Tutorial: Wings

Scratchbuilt Dragon Wings
[Page 3 of 4]
Add the upper finger/wing bones.
Awaiting a talon sheath on the longest wing bone.
fter the lower wing bone sections, we'll add the upper bones. These are done exactly like the lower ones, following the contour of the 0.032 wire. The bones should be thinner in the middle and flare out on the ends. Apply the epoxy "tube" as before, but smooth out from the center toward the edges. This will extend onto the joints slightly, making it appear as if the joints are connected inside the bones.
On the longest wing bone, sheathe the talon.
A close up of the small sheath on the talon.
Notice that on the longest wing bone, I didn't take the putty all the way to the talon. The reason for this is purely aesthetic -- I want a third, smaller bone at the very edge to add an alien touch to the wings.

This small tube on the longest bone is done exactly like the previous ones. The exception is that there is no joint between this bone and the previous one, but that's simply a matter of choice.
Trace a pattern of the membrane on parchment.
Precision isn't necessary -- oversize the tracing since we'll trim it down later.
Finally it begins to look like a wing. Let the putty dry for at least a few hours then place it on a piece of parchment. I'm using Southworth 24lb parchment but mostly because I had it handy. Any sturdy paper will work -- it needs to be sturdy paper since we don't want it to disintegrate with the water-based paints later.

Trace the membrane pattern onto the paper with a pencil.

Using scissors, snip out the wing pattern from the parchment. Lay it over the frame to test the fit. It doesn't have to be precise since we're going to trim it later. It's fine if it's oversized, but if it's undersized make a new one. Don't glue it yet! There are still some decisions to be made.
Decide which direction the wings are flapping.
Before attaching the parchment/membrane, decide how you want your wings attached to the final creature. This really only matters if the wing/arm base piece has a definite left or right like the tyranid scything talon arm. Hold the arm up to the creature and make a mark on the side where the membrane should be attached.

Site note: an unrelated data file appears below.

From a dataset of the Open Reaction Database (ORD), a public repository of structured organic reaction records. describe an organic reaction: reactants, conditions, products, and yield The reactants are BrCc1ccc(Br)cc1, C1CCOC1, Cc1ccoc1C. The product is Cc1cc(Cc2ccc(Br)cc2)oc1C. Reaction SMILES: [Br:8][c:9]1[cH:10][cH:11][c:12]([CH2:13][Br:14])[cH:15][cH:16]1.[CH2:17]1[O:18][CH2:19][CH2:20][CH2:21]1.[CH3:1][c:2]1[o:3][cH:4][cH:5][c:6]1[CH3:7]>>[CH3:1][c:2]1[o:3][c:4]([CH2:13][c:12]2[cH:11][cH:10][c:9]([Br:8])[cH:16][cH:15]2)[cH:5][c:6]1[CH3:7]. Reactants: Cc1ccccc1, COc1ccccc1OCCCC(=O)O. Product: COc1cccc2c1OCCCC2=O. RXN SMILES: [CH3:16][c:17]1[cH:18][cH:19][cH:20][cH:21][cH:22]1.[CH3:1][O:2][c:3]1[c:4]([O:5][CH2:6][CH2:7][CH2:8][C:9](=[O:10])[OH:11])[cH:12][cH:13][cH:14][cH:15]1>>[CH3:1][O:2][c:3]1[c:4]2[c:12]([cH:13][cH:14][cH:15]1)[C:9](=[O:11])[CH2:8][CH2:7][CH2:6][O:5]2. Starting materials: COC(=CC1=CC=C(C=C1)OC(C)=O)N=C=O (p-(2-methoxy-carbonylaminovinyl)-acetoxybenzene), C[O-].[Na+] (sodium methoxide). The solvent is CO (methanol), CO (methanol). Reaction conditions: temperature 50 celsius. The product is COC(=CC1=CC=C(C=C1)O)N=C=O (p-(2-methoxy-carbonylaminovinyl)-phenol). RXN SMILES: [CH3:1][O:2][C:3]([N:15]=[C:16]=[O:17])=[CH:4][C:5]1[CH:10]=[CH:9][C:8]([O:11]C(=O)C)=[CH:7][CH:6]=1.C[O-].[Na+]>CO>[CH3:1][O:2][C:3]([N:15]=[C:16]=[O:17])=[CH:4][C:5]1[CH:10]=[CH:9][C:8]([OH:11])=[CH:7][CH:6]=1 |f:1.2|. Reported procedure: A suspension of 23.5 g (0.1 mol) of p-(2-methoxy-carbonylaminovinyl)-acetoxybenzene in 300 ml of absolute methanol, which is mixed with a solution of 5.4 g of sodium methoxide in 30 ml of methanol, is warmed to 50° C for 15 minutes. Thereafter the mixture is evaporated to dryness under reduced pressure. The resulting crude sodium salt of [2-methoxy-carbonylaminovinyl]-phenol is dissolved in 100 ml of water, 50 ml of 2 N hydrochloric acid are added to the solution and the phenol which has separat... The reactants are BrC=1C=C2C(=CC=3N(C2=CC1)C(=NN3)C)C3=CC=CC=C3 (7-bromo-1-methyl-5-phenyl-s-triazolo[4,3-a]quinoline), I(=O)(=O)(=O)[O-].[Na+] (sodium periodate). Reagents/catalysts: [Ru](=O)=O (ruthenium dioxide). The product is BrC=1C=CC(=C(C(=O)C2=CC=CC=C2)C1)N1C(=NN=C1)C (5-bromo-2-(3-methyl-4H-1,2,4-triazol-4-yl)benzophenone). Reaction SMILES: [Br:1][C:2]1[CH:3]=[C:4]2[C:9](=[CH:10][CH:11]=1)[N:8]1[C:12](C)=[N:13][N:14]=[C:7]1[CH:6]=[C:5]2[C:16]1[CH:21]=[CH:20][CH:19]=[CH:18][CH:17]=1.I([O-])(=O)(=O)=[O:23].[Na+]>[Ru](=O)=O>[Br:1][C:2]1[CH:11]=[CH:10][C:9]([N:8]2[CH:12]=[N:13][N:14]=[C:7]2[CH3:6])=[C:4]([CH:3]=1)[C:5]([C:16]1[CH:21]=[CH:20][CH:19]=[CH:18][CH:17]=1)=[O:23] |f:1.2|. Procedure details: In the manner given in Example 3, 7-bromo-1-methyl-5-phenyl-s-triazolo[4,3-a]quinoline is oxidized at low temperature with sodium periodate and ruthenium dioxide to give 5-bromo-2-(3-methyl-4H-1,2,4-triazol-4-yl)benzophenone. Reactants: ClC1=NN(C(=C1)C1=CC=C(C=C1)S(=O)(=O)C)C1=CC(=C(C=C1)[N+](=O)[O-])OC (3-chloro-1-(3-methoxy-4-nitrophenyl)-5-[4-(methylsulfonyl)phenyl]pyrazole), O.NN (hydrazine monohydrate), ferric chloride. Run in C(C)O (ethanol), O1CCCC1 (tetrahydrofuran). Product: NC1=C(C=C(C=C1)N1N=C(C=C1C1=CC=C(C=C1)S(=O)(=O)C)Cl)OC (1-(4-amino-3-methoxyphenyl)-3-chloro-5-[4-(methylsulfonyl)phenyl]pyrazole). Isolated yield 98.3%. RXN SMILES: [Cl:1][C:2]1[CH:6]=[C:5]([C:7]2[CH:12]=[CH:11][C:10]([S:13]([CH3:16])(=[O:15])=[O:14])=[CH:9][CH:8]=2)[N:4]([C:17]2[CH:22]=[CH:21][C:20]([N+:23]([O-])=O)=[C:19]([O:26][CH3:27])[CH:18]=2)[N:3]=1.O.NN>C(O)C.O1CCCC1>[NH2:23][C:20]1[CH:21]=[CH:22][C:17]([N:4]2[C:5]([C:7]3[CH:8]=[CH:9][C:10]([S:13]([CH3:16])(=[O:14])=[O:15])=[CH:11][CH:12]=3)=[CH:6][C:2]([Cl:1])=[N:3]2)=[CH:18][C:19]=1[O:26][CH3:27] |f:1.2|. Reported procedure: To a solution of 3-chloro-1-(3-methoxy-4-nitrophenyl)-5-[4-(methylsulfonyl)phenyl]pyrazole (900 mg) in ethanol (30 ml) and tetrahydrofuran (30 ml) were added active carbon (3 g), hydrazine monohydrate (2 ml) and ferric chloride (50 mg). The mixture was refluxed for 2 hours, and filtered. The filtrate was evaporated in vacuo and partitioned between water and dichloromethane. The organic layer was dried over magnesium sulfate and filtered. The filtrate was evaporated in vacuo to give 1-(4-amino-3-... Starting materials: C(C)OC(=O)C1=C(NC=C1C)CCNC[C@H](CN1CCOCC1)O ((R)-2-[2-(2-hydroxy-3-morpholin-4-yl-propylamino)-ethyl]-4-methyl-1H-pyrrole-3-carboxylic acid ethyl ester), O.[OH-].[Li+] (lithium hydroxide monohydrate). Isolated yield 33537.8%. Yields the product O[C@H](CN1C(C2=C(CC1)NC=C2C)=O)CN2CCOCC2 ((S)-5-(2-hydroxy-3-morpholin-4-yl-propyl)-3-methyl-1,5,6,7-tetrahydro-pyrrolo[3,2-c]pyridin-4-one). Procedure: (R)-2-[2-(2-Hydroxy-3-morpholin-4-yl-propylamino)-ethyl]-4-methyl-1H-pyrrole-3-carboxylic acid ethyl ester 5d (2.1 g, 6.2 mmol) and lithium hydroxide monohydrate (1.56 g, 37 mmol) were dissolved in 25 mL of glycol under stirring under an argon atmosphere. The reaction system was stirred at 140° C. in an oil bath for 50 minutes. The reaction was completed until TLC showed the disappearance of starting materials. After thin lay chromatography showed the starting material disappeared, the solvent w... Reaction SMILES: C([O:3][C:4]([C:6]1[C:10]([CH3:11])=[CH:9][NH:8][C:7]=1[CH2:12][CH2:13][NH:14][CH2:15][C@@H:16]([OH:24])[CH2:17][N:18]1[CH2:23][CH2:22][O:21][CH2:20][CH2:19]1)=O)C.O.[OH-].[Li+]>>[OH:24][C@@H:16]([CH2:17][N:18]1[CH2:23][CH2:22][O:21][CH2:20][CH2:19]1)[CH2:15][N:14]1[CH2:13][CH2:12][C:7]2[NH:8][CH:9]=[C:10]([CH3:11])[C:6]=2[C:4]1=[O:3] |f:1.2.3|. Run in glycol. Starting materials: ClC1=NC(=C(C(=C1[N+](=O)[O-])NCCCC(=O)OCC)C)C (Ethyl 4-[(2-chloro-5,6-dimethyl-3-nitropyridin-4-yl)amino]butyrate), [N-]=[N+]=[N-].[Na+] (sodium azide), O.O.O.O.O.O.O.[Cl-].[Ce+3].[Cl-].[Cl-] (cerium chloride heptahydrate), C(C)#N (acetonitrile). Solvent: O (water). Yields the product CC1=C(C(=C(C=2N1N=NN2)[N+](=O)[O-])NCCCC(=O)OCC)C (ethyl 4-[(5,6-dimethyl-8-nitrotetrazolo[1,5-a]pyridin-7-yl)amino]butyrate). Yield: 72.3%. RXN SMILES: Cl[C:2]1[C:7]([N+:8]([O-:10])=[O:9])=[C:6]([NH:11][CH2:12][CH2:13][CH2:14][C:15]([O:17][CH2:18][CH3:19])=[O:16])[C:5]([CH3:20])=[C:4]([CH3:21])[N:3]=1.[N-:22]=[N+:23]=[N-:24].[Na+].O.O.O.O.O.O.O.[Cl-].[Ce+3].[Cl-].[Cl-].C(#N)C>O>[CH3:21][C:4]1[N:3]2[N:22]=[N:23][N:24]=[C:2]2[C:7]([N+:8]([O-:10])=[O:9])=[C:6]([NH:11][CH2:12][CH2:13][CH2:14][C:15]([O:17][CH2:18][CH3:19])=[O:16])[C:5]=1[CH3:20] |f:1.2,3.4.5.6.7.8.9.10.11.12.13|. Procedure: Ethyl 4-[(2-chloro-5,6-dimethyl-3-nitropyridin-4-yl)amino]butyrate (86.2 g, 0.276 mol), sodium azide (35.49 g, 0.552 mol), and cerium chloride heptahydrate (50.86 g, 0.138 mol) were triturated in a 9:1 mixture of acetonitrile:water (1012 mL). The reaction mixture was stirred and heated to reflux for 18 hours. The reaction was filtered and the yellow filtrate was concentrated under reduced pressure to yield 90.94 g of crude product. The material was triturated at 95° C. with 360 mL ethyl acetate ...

Depending on what you based your arm structure on, it might be time for an important decision. With my wings, they have a distinct left and right. By putting the right arm in the left side, for example, the wings will natural stretch out up and behind the creature -- perfect for soaring monstrosities! Alternately, putting the left arm in the left side, the tyranid appears to be in the sweeping the wings down for altitude. In the example photos, this is what I choose to do.

Remember that the membrane will be attached to the back of the arm and wing bone structure. If you're facing a real bat from the front and he stretches his wings out, you'll be looking into the underside of the wings. To duplicate this appearance, we'll need to glue the parchment membrane onto the back of the wing frame.

If you've chosen an alternate arm/wing structure, such as with filing down a miniature's arms, you may not need to do this.
Attach the parchment and add nicks and rips to the membrane (optional).
I used a pair of scissors to cut a few nicks out of the wings. The holes were done with a sharp hobby knife.
Once you've decided which way you want to attach the membrane, glue it onto the wing structure. I used white glue applied to the wing bones in a thin line. Let this dry, then use a few small drops of Zap-A-Gap is an excellent super glue used for miniatures and modeling. For particularly small parts, put some Zap-A-Gap on a space piece of plastic and, using tweezers, dip the small part into the glue -- it's a lot more accurate than using the tip of the bottle.Zap-A-Gap, applied directly to the parchment side of the join. Besides further adhering the membranes, this will make the parchment stiffer.

It's extremely important to use a sharp knife in this step. Carefully trim any parchment that doesn't line up by cutting down along the top of the wing bones. It might help you see the wing bones if you put a flashlight on your lap, pointed up at the wing as you cut. Don't worry if you cut a little into the wing bone as we'll cover that later.

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